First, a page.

Mariana Strijp shares this guest blog about Yemen
It was 2008, a rare opportunity was presented to me by the then Minister of Vocational and Technical education in Yemen to visit the country and discuss how a large London college can help with lending its expertise. Unusual one may think, and unprecedented – governments talk to governments, ministries to ministries, and colleges to colleges. Why would a highly educated government official, want to get involved with a ‘grass root organisation’.
Don’t race till the end, enjoy the travels on the back of a memory like once the Bedouins transported the spices between Asia, North Africa and Middle East.
I had to see the divided land once known to me through my fellow Yemeni colleagues at Sofia University who were supported by the Communist South and the wealthy North. I had to hear the roaring political discussions of the chewing qat male gatherings leaning on the streets of Saan’a, had to smell the fight between the tradition and the irrevocable entry of the only republican organisation on the Arab Peninsula, had to please this itch like Yemen itself – a sand grain in the sea of Sharija rulings.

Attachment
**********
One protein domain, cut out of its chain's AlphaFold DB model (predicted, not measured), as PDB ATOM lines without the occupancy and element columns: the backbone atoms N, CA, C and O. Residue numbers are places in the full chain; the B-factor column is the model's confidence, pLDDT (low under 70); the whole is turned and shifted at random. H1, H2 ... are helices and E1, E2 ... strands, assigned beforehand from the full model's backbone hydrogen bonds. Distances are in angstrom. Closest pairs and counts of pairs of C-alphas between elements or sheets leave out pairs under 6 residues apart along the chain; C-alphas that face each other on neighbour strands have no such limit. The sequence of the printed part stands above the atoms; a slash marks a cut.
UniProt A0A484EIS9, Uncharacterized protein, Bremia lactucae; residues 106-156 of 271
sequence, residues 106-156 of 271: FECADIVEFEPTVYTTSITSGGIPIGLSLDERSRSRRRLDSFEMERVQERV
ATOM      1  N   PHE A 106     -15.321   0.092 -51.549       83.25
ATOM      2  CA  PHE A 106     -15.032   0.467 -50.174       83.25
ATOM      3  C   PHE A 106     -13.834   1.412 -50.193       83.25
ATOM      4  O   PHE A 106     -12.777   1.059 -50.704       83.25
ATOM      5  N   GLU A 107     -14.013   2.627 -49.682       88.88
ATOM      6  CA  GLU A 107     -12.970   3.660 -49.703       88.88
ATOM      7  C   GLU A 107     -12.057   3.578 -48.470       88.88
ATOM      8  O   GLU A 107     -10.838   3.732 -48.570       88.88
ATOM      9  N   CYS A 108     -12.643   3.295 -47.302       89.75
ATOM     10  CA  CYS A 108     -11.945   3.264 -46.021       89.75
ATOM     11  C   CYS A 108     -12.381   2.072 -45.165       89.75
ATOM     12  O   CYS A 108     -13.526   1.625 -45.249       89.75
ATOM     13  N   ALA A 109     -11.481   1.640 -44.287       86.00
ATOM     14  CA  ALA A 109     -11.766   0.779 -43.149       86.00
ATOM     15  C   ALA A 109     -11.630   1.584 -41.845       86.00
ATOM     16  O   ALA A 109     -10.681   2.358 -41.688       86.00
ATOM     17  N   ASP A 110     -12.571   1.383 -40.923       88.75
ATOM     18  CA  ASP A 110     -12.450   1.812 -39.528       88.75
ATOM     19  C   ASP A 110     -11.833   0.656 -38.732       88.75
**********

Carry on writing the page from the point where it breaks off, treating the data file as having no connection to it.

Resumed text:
Little did I know then that after a few days of no visible female presence apart from freely walking 6-7 years old girls to school and elderly, covered from tip to toe ladies, and occasional married women in hijabs, I would find the testosterone filled warmth and sticky lusty looks of on-lookers longing me to come back to sterile, organised and polished London. Little did I know then I would come with more baggage than I went with (and I don’t mean 5 carrier bags from the Lancôme counter of Duty Free!) but the enrichment from a country with cross cultural fertilisation of ancient wisdom.
I can close my eyes and still hear:
The warning words of Foreign Office advising me to refrain from visiting the country unless its urgent
- The warming reception of all the men from the customs officers, to hotel and ministry staff,
- The coffee afternoon in the presence of a woman, who happens to support her husband like any other nationality of earth
- A warm hearted discussion with a 18 years old half Yemeni, half Scottish boy proudly declaring that he is more Arab than a Scot! And he still believes that if your families agree to marry you – you make it work, through tolerance and care – sticking to the old school of thought that a man takes care of the worldly duties and provides for his family and the woman takes care of the kids – their education and manners, but above all, raising them to be people – helpful, generous and respectful to others and highly family centric.
With pens poised, and the contract just about to be inked, the Minister takes an emergency call, leaving me wondering could it be an oil crises, the USA ambassador or a Saudi Minister over yet another border dispute, No – something far more important – a cousin of his needed some help and we ‘shall reconvene the next day’.
Try saying that to your boss and you next on the redundancy list and your career will end faster than a British Eurovision singer’s roadie. This is this immense sense of support and family protection that I find gluing and compelling to come again the following day and find out what was the story with the cousin.